Awash I (Koka): reservoir inflow from 1980 to 2005 from ref. 17, with a rated capacity of 43 MW (ref. 60), maximum volume of 1.9 × 109 m3 (ref. 60), maximum area of 1.8 × 108 m2 (ref. 60), maximum head of 42 m (ref. 60), bathymetry using the approach from Kaveh et al.61 assuming the reservoir depth equal to the maximum head and a live/dead storage ratio assumed to be 80%/20% (inspired by the GERD, Melka Wakena and Gibe I values).

13. (13)

Awash II + III (run-of-river): throughflow assumed to be equal to Awash I (Koka) outflow (just upstream) as simulated, with a rated capacity of 64 MW (ref. 60 and head of 60 m (ref. 79).

A modelling flowchart showing the various steps taken in the modelling of Ethiopian hydropower plants, and the most important outputs of these simulations for the purposes of this study, is given in Supplementary Note 1.

HAD inflow $${Q}_{{\rm{in}}}^{{\rm{HAD}}}(t)$$ was estimated as the sum of the inflow from the Blue Nile and White Nile, which merge in Khartoum, and the Atbara, which joins a little further north (Fig. 1a), based on the assumption that little to no water is added to Nile flow after these rivers join the main branch in the desert33 and that the bulk of evaporation happens on Lake Nasser itself. The Blue Nile contribution was taken as equal to the GERD outflow, given that the historical average Blue Nile flows measured just downstream of GERD (Roseires/El Deim gauge) and at Khartoum are within 1% of each other33, which reflects the net effect of water gained from runoff and the Rahad and Dinder tributaries being compensated by water withdrawn for irrigation and other losses between the Ethio-Sudanese border and Khartoum. The Atbara contribution was taken from the same SWAT+ simulation used for GERD (see above), bias corrected to the average observed flow at the Atbara’s mouth reported in Sutcliffe and Parks33. For the White Nile contribution, instead of using the SWAT+ simulation results, we directly applied the average monthly observed flow at Khartoum (Mogren gauge) in Sutcliffe and Parks33 to all the simulation years, given that South Sudan’s Sudd wetland has complicated seasonal effects on water retention, losses and flow lags, which many hydrological models, including SWAT+, do not accurately reproduce80,81. We note that this approach neglects any interannual variability in the White Nile flow, but this is inconsequential for the assessment of typical GERD–HAD emptying–refilling schedules, because the seasonality of Nile flow, which drives the HAD emptying–refilling cycle, is almost fully determined by the Blue Nile and the Atbara. This approach also has the advantage of allowing us to more easily distinguish the effects of changes in the Eastern Nile sub-basin (Blue Nile + Atbara) from effects in the Equatorial Nile sub-basin (White Nile), whose hydroclimate is relatively uncorrelated to that in the Eastern Nile49, and thus to better discern their impact. A sensitivity study on the effect of including interannual variability in the White Nile flow was carried out and is described in Supplementary Note 5.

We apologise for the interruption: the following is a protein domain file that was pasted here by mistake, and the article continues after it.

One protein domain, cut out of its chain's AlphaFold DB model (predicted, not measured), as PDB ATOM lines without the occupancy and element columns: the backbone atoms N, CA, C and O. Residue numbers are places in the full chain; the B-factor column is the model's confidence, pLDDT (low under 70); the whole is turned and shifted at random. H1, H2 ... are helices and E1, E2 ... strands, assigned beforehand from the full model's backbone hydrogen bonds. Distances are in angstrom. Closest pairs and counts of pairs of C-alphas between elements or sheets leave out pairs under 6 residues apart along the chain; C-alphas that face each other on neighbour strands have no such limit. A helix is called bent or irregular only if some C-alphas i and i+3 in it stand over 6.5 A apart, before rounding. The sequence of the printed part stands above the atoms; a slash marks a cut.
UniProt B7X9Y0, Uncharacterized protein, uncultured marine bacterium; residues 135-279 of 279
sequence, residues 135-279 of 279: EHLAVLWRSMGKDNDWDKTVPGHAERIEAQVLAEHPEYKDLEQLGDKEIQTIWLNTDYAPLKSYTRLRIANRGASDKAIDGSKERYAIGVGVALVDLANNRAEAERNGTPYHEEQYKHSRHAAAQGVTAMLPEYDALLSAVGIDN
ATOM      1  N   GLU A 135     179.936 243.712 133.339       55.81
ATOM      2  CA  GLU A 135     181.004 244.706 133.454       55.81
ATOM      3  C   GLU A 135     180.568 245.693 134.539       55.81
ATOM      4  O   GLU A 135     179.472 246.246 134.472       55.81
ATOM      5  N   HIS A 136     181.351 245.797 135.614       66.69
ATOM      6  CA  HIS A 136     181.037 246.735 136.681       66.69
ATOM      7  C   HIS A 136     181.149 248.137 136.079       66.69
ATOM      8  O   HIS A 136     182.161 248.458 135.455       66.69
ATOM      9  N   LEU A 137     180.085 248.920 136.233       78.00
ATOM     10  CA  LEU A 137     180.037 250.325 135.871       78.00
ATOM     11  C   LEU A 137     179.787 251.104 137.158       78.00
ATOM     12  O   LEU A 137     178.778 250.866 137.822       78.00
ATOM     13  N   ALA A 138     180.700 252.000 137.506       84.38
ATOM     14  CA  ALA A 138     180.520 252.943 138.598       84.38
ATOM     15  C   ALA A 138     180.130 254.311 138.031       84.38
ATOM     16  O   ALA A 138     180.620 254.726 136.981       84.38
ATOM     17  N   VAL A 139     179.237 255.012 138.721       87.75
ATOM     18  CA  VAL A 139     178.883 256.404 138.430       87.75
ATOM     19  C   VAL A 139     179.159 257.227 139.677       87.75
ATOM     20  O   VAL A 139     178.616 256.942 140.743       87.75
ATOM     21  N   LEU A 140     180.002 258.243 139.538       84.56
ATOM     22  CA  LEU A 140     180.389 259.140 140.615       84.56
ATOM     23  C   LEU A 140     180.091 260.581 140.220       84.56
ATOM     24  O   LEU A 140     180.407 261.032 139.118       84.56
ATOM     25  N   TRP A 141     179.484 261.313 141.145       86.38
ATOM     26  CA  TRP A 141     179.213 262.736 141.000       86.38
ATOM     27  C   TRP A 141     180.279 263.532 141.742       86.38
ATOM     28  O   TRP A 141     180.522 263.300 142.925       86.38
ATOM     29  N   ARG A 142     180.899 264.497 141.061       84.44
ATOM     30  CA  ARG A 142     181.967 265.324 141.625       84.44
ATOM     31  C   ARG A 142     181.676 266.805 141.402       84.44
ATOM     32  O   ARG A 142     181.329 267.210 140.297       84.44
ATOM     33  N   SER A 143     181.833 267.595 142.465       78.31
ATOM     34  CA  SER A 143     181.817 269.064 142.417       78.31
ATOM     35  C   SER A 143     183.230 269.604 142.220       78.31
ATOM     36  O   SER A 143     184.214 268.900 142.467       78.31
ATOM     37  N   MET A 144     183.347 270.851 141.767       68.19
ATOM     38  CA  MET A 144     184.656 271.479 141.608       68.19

We assumed a one-month delay between these rivers joining in Sudan and their combined flow arriving at HAD, given typical water travel times from southern to northern Sudan33. We neglected any potential lag introduced by operation of the Roseires and Merowe reservoirs in Sudan (Fig. 1a), as both these reservoirs have a much smaller capacity than their respective inflow, mostly letting water pass unimpeded during the wet season7. Lastly, the substantial evaporation losses and near-negligible precipitation gains on Lake Nasser were estimated from the same EWEMBI and CORDEX datasets as used for the Ethiopian reservoirs (see above, ‘GERD and other hydropower plants in Ethiopia’).

Given that HAD is primarily a flood protection and irrigation dam, with hydropower generation as a secondary function (it provides less than 10% of Egyptian power demand), we did not use REVUB to model a flexible HAD operation in synergy with Egyptian solar and/or wind power. Instead, HAD operational rules were defined based on logarithmic-exponential release rules28,82 as a function of Lake Nasser volume VLN(t) aimed to keep lake levels stable on multiannual time scales, corrected by a seasonal factor fseasonal to reflect standard monthly variations in the HAD outflow (see below). The release from HAD at each time step t, denoted $${Q}_{{\rm{out}}}^{{\rm{HAD}}}(t)$$, is thus given by:

$${Q}_{{\rm{out}}}^{{\rm{HAD}}}(t)={Q}_{{\rm{out}},{\rm{turbined}}}^{{\rm{HAD}}}(t)+{Q}_{{\rm{out}},{\rm{spill}}}^{{\rm{HAD}}}(t)$$
(2)

The first term $${Q}_{{\rm{out}},{\rm{turbined}}}^{{\rm{HAD}}}(t)$$ represents the standard turbined outflow, given28,82 by:

$$\begin{array}{l}{Q}_{{\rm{out}},{\rm{turbined}}}^{HAD}(t)=\\\left\{\begin{array}{ll}{Q}_{{\rm{claimed}}}\left[{d}_{{\rm{min}}}+\mathrm{ln}\,\left(\kappa {\left[\frac{{V}_{{\rm{LN}}}(t)}{{V}_{{\rm{LN}}}^{{\rm{max}}}}\right]}^{\phi }+1\right)\right]{f}_{{\rm{seasonal}}},&\,\text{for}\,{V}_{{\rm{LN}}}(t)/{V}_{{\rm{LN}}}^{{\rm{max}}}<{f}_{{\rm{opt}}}\\ {Q}_{{\rm{claimed}}}\left[\exp \left(\gamma {\left[\frac{{V}_{{\rm{LN}}}(t)}{{V}_{{\rm{LN}}}^{{\rm{max}}}}-{f}_{{\rm{opt}}}\right]}^{2}\right)\right]{f}_{{\rm{seasonal}}},&\,\text{for}\,{f}_{{\rm{opt}}}\le {V}_{{\rm{LN}}}(t)/{V}_{{\rm{LN}}}^{{\rm{max}}}<{f}_{{\rm{spill}}}\\ {Q}_{{\rm{out}},{\rm{turbined}}}^{{\rm{max}}}&\,\text{for}\,{V}_{{\rm{LN}}}(t)/{V}_{{\rm{LN}}}^{{\rm{max}}}\ge {f}_{{\rm{spill}}}\end{array}\right\}\end{array}$$